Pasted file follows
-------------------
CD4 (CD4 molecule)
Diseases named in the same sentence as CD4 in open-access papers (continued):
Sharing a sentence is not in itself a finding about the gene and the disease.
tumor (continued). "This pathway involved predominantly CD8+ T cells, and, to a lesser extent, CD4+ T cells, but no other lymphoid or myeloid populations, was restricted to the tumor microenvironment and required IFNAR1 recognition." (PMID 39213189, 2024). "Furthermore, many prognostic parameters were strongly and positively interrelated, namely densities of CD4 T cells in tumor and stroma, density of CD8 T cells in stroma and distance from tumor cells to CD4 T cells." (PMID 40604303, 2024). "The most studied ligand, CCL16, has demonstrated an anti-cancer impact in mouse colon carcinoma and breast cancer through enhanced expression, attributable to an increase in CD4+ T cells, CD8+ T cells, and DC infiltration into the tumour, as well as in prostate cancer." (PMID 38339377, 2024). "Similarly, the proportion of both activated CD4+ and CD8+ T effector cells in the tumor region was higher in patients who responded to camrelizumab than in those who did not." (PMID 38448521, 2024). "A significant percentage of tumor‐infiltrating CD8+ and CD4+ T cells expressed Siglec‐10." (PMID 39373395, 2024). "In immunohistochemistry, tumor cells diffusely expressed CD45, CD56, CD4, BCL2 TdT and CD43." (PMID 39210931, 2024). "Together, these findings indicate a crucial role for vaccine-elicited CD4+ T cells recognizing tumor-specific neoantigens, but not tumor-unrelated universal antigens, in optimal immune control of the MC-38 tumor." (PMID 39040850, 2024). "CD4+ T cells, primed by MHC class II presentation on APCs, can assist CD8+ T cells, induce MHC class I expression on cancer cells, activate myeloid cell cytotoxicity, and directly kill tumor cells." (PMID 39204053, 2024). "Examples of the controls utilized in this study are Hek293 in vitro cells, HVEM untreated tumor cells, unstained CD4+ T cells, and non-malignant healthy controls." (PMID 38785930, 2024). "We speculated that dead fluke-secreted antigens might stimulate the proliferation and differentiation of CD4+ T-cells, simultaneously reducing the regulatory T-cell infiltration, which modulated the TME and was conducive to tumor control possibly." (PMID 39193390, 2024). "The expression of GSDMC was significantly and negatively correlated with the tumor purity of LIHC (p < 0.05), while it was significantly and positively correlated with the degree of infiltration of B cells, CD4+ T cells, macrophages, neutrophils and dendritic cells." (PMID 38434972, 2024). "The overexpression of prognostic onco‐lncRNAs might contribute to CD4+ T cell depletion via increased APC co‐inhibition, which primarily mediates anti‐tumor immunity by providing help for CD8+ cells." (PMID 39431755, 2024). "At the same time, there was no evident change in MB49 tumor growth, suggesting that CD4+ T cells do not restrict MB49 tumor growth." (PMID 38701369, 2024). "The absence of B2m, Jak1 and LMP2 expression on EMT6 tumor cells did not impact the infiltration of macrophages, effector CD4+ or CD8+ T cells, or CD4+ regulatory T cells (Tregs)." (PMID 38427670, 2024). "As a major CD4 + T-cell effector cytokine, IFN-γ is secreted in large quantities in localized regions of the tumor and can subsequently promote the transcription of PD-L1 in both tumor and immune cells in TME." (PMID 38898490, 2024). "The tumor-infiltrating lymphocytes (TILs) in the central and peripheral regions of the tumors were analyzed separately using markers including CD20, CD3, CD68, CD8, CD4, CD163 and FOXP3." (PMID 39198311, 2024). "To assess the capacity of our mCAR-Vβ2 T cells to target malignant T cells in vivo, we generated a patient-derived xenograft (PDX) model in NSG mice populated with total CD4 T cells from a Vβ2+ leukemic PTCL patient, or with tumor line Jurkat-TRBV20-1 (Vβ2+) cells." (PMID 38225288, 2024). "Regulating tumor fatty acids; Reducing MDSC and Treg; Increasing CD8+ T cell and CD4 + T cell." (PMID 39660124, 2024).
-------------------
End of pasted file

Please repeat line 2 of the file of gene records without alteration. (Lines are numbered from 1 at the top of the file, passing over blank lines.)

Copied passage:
Diseases named in the same sentence as CD4 in open-access papers (continued):